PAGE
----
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Going back to that last of the Billion Monkey shots above, that hubbub, which happened outside the pavilion after the game was over, was, when I photoed it, just a hubbub.  I just stuck my camera in the air and tried to get all the other Billion Monkeys in action.  Snap snap snap snap.  (The marginal cost of digital photography is zero.  Underspend on cameras and overspend on storage media.  Blah blah.) But who or what was being hubbubbed?

It was only when I got home and took a more careful look at my snaps, on my computer screen instead of on the silly little screen on my camera, that I found out who the fuss was about.  Yes, Ian Botham!  I had been within about twelve feet of God, and I hadn’t even known it.

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And then there were these guys.  They weren’t being mobbed madly, but they were being treated with way above average respect.  Signatures were being solicited.  Billion Monkeys were snapping.

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Again, I only worked them out when I got home.  These guys were the umpires, Simon Taufel and Steve Bucknor.

The most pleasing snap of my entire day in the “what have we hear?” category was one of the Media Centre.

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Yes, that media centre.

But now look at this snap:

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In the 500 pixels wide version that you see without clicking on that, you just get a jumble, but when you click, you start to see that there are people there.  So let’s crop out these guys . . .

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. . . and click on them.

That’s right.  Those are Test Match Special radio commentators.  It says so, on the sign.

Jonathan Agnew is clearly visible through the open window (which I seem to recall TMS demanded as a condition of operating in the Media Centre), and on his left and our right is Mike Gatting.  More dimly visible, but still definitely visible, to Gatting’s left, is Christopher Martin-Jenkins.  Did I ever tell you people that I was at school with CM-J.  Probably I did.  Well, anyway.  I was.  He was the captain of cricket in his last year, being an okay batter and an okay medium pace bowler.  But he also excelled in the end of term Footlights type review and was also very brainy, and I have not been at all surprised by his subsequent career path.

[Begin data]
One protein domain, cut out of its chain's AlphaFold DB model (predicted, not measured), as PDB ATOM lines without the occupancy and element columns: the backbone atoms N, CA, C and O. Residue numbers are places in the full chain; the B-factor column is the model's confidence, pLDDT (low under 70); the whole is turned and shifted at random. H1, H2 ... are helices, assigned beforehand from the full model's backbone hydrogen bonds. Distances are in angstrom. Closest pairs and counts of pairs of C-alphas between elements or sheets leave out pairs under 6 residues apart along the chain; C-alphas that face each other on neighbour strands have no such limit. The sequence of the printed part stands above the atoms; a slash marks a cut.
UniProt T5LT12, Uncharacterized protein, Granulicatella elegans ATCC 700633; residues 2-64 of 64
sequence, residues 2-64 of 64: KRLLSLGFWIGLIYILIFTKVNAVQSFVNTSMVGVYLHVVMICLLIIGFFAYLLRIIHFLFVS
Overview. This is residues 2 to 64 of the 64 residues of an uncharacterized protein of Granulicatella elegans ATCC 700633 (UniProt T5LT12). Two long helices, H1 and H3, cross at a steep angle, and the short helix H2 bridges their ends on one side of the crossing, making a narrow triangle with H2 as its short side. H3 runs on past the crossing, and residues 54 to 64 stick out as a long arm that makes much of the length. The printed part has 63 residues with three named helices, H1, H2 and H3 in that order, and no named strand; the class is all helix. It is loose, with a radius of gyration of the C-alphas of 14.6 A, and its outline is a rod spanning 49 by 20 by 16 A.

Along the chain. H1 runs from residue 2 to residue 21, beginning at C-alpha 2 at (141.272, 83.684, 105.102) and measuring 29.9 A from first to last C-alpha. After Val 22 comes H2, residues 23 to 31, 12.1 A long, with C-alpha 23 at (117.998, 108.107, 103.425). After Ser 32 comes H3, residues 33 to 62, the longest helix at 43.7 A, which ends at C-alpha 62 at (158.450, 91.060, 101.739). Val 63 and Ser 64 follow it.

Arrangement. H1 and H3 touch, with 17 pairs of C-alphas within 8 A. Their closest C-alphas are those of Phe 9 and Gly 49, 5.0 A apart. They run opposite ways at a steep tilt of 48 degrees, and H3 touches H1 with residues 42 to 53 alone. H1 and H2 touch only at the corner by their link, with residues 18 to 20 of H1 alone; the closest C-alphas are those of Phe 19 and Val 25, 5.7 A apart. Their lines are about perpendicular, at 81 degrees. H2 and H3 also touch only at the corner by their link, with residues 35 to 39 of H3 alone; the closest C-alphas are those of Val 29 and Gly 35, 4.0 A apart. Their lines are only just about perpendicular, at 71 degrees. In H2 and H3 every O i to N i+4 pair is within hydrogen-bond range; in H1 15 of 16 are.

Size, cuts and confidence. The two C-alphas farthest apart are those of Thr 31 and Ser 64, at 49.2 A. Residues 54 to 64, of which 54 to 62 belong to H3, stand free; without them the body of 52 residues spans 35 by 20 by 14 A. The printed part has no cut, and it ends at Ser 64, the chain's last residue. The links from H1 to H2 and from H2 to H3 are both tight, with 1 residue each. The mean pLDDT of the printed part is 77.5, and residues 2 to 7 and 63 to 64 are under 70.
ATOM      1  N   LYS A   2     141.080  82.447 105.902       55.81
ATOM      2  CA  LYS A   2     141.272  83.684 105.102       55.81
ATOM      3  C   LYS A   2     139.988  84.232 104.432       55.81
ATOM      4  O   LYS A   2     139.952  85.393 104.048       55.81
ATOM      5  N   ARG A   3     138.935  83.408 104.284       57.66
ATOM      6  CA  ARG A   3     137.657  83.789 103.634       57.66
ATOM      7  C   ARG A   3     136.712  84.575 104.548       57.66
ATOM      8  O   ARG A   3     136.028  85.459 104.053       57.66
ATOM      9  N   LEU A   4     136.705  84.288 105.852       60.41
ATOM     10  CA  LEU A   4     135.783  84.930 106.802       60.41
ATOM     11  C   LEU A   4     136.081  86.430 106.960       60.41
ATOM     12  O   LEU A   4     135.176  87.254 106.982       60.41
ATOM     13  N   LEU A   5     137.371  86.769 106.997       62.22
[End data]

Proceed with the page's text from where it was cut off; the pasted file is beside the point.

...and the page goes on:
My camera has far better eyesight than I have.  It has a x12 zoom.  Bringing a camera to an event about quadruples the total pleasure I get from the event, because when I get home, I don’t just remember what I already saw; I get to see things which I did not see at all the first time around.  Without the camera, £10 would have been a bit steep for this Lords visit, given how flat the cricket turned out to be.  With the camera, £20 was a stunning bargain.  Best value entertainment I’ve had in a very long time.

Final shots:

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On the left, W. G. Grace and an appropriately named roller.  On the right, two towers, glimpsed through a gap, on the way out.  Yes two towers.  Mostly that’s the tower of the Regents Park Mosque, but directly behind it is the BT Tower.

Because, when you think about it, this England v. Pakistan cricket match was, in its polite and good-humoured way, a clash of civlisations.  There’s a whole Samizdata posting to be done in connection with these snaps, in which the fact that the Pakistan cricket team has recently got more Muslim.  See in particular Mohammed Yousuf.

One of the reasons Strauss and I were disappointed at how patiently the Pakistanis batted in this game was that these Pakistani players have become more disciplined in their religious observances, as a team, encouraged by captain Inzamam, and as a result more disciplined as cricketers.

But I don’t want to suggest that this was a clash of civilisations in a bad way.  As I hope you can see from my pictures, Asian-descended and white Brits, and all shades and ethnicities and nationalities in between and all around, all mingled contentedly.  There was no “news”, i.e. unpleasantness, whatsoever.  (One of the things I like about the Internet is that it enables you to learn about non-news, satisfactory, nice-to-be-there events such as this one, in far away countries such as mine may be for you, instead of just about wars and famines and catastrophes.  The news at Lords last Monday was that it was a draw.  Yawn.  And the sun shone.  Nil all with three to play.  Nothing happened.

And all this at a time when the news type news in other parts of the Islam versus the Rest part of the world could hardly be worse.